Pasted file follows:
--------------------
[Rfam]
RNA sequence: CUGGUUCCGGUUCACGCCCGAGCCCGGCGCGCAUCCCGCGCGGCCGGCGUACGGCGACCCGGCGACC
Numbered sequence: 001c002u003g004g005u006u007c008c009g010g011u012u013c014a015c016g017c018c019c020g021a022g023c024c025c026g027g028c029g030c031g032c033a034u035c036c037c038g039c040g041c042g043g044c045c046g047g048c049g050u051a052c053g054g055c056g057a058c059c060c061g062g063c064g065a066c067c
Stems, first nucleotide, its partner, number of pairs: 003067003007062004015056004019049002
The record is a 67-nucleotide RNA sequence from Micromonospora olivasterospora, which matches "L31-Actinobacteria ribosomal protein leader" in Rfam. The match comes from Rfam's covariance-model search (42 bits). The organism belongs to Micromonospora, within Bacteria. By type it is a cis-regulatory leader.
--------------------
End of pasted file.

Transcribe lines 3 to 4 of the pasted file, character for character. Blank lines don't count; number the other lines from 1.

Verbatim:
Numbered sequence: 001c002u003g004g005u006u007c008c009g010g011u012u013c014a015c016g017c018c019c020g021a022g023c024c025c026g027g028c029g030c031g032c033a034u035c036c037c038g039c040g041c042g043g044c045c046g047g048c049g050u051a052c053g054g055c056g057a058c059c060c061g062g063c064g065a066c067c
Stems, first nucleotide, its partner, number of pairs: 003067003007062004015056004019049002